Rail operator LNER says disruption to east coast mainline services through Dundee and Fife will last until Friday.
LNER trains north of Edinburgh have been cancelled after cracks were found in Hitachi high speed carriages.
Rolling stock is being called in for emergency inspections.
Treat for trainspotters
However, LNER had some good news for trainspotters.
The company confirmed it would be introducing an InterCity 225 train back into service on Tuesday.
Also known as the Class 91, the InterCity 225 is being brought back into use a few weeks earlier than planned.
Checks a ‘precautionary measure’
A spokesperson for LNER said: “A temporary, amended timetable will remain in place until Friday May 14 across the LNER route.
“This is due to a number of Hitachi Class 800 trains from several train companies being taken out of service for ongoing checks as a precautionary measure.”
Once trains have been checked, they are being reintroduced back into service as soon as possible.”
Hairline cracks have been discovered at the aluminium ‘lifting points’ under some Hitachi train carriages.
The lifting points are where the train is hoisted up for maintenance. Although not crucial to the operation of the train, the cracks mean there is a small risk of metal becoming dislodged.
“The issue with the Class 800 trains continues to be investigated,” said the spokesperson.
“Once trains have been checked, they are being reintroduced back into service as soon as possible.
Check before you travel
“Customers are being asked to check before they travel and ensure they have a seat reservation.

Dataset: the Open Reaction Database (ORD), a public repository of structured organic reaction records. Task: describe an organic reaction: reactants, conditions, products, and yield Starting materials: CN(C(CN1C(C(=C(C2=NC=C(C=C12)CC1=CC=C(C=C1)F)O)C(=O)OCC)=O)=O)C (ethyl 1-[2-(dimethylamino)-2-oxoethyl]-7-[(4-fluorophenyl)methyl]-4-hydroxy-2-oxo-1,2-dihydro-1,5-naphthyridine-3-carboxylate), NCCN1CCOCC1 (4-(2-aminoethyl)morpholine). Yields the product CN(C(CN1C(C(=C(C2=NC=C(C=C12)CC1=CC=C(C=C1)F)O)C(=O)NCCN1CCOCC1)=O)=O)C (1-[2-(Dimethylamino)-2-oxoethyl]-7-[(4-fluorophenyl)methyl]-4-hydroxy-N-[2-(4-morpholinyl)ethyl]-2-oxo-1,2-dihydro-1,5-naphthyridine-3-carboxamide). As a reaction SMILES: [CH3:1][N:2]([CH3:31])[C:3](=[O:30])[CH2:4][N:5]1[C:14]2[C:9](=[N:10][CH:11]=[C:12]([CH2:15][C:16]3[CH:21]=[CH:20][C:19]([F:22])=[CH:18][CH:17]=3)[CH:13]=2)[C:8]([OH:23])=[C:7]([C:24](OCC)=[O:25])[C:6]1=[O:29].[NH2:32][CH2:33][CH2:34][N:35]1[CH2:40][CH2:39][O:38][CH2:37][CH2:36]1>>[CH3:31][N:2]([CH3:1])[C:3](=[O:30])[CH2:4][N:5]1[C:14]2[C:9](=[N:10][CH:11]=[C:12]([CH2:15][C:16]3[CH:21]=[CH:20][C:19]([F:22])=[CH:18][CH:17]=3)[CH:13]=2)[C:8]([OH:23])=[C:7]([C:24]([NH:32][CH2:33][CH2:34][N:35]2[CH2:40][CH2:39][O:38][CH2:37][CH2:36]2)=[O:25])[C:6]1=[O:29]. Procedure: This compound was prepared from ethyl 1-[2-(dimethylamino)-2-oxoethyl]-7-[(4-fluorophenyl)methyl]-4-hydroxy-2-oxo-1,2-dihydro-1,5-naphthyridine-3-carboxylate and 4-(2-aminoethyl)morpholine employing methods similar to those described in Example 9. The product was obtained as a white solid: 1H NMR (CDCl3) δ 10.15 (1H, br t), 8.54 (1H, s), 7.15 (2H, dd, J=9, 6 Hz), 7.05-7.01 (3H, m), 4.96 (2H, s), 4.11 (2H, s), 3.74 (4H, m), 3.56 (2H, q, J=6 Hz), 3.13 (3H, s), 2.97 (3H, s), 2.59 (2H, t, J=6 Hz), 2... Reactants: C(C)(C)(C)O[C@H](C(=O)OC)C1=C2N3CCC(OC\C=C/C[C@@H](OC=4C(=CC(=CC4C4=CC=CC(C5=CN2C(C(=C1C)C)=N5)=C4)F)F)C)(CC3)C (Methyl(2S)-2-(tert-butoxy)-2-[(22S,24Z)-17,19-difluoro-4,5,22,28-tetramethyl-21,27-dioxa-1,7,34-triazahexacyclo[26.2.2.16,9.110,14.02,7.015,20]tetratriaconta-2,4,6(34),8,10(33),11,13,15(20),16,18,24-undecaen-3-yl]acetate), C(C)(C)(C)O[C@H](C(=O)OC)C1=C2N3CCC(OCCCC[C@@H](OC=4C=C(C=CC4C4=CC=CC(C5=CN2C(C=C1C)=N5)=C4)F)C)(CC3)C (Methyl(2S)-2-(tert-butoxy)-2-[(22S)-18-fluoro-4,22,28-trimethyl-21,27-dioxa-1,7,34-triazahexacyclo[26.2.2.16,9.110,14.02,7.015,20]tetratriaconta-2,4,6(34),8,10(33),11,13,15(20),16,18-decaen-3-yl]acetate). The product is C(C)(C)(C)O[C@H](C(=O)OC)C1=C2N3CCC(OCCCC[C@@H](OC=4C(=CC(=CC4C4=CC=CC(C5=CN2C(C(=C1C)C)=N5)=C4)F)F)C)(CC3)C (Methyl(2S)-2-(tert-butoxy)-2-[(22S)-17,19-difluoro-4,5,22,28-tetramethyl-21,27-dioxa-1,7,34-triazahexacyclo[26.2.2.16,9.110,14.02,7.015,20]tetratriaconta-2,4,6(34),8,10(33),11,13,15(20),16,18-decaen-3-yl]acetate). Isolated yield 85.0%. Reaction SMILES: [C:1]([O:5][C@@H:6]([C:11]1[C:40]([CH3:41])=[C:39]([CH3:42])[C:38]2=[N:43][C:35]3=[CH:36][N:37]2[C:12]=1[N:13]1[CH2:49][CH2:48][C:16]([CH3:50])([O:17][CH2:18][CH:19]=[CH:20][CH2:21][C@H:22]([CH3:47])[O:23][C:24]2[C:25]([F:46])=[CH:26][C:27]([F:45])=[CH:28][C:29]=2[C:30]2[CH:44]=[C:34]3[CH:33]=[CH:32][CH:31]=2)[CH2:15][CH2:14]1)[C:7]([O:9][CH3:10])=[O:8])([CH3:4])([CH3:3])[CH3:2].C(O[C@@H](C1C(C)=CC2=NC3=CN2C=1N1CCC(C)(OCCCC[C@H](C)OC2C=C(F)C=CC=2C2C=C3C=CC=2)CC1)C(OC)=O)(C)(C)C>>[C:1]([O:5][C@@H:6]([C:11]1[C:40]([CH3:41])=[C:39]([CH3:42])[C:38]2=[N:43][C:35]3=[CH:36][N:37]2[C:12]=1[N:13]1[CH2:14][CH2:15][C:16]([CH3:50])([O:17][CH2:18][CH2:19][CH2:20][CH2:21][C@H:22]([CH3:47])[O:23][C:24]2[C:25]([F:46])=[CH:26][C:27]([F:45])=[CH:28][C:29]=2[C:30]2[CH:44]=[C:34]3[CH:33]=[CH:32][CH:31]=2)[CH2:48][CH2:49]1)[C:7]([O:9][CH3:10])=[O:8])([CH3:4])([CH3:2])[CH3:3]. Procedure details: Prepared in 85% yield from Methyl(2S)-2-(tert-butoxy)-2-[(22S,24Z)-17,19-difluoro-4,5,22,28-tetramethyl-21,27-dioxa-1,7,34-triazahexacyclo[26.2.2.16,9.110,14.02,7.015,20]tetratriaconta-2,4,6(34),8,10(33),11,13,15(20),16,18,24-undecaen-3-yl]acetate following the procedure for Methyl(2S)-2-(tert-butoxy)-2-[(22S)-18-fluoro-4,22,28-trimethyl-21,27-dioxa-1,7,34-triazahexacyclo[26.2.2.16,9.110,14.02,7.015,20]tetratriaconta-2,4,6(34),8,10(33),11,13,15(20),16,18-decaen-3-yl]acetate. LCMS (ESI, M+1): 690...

“We apologise for any disruption caused. The latest information can be found at lner.co.uk.”
ScotRail confirmed that none of its services had been affected by the issues with the Hitachi Class 800 trains.
And LNER train passengers can use their tickets on ScotRail services between Inverness or Aberdeen and Edinburgh.
‘Vast majority’ of network running as usual
In addition to LNER trains, Avanti West Coast and a number of other operators south of the border have been affected.
The Rail Delivery Group said rail operators were working together to keep passengers on the move.
Robert Nisbet, director of nations and regions at the Rail Delivery Group, apologised for the disruption.
“While the vast majority of the network remains unaffected, we understand that any disruption is frustrating,” he said.
“However, our passengers’ safety must always be our first priority.
“Rail companies are working closely together to minimise any impact of the Hitachi recall wherever possible, including loaning alternative trains across the network, installing shuttle services and offering cross ticket acceptance for alternative routes.
“We also continue to work closely with Hitachi to finalise a plan to bring as many trains back in to service as quickly as it is safe to do so.
“In the meantime, passengers are advised that there is likely to be a reduced service on affected routes for some time.
“Passengers should check their train operator’s website for the latest information.”